Attitudes On Prophylactic Antibiotic Use In Dermatologic Surgery: A Survey Study Of American College Of Mohs Surgery Members

Abstract [from journal]

Background: Antibiotic prescriptions associated with dermatologic surgical visits are increasing and prescribing practices vary among surgeons.

Objective: To describe dermatologic surgeons' attitudes and practices regarding prophylactic antibiotic use for surgical site infection (SSI), to compare current prescribing practices to those of a 2012 survey, and to determine surgeons' interest in clinical trial data on the utility of prophylactic antibiotics.

Materials and methods: This was a cross-sectional online survey of the American College of Mohs Surgery (ACMS) members. Survey items were adapted from a 2012 survey of ACMS members.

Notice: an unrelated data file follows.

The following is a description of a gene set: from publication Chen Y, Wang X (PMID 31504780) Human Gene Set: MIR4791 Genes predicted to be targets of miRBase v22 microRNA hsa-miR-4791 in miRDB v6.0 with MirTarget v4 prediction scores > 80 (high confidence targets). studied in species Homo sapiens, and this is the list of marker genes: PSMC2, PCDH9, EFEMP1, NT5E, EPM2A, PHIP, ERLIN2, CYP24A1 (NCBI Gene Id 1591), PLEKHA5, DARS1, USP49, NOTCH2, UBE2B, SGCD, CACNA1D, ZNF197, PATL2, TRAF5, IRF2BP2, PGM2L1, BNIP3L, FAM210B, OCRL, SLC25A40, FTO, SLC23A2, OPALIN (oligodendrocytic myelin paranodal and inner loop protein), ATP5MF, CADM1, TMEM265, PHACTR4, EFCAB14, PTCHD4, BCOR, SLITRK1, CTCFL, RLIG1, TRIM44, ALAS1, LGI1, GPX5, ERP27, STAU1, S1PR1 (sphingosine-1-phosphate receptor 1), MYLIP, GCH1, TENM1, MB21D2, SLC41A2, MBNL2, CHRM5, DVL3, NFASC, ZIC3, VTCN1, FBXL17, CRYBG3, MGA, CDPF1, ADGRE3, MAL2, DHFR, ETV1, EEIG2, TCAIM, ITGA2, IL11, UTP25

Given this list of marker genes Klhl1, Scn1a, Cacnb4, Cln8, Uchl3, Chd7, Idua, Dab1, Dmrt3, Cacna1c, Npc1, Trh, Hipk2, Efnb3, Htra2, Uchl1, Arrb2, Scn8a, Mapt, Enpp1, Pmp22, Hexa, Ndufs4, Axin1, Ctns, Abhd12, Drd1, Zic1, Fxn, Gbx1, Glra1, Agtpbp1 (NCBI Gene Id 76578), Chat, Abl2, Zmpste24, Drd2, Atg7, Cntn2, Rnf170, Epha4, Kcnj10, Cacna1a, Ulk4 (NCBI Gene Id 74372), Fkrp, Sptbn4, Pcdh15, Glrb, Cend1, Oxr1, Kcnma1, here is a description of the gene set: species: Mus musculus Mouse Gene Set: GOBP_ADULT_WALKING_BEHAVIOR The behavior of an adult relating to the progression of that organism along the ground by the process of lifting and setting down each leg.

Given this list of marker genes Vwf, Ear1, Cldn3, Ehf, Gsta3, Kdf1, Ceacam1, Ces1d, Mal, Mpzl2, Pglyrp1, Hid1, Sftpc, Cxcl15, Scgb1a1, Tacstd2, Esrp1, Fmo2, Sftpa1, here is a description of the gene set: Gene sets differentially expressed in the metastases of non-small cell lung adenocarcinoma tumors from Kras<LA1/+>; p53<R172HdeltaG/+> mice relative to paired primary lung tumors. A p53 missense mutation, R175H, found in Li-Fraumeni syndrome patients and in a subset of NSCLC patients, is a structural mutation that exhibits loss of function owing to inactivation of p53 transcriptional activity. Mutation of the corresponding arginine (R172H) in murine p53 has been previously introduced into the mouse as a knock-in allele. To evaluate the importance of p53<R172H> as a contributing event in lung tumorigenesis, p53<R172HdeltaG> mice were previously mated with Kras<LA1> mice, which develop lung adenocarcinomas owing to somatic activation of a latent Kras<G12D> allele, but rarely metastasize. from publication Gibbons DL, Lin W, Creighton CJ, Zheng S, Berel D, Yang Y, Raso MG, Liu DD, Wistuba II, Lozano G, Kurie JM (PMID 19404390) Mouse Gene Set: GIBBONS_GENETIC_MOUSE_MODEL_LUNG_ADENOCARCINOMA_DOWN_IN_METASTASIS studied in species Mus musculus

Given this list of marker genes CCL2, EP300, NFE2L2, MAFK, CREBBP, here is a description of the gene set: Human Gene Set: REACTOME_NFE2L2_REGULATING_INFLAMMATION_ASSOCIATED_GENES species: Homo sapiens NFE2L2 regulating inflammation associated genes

Results: The survey was initiated by 101 ACMS members. 75.25% (76/101) of surgeons reported routinely prescribing prophylactic antibiotics to reduce SSI risk. The use of prophylactic antibiotics varied with clinical scenario. Most providers (84.21%, 64/76) prescribe postoperative antibiotics, with an average course of 6.56 days. 40.21% (39/97) of respondents were uncertain if prophylaxis prevents SSI, and up to 90.63% (87/96) indicated interest in clinical trial data evaluating the efficacy of oral antibiotics for SSI prevention.

Conclusion: Dermatologic surgeons continue to report varied attitudes and practices for SSI prophylaxis. Evidence from clinical trials is desired by surgeons to guide clinical practice.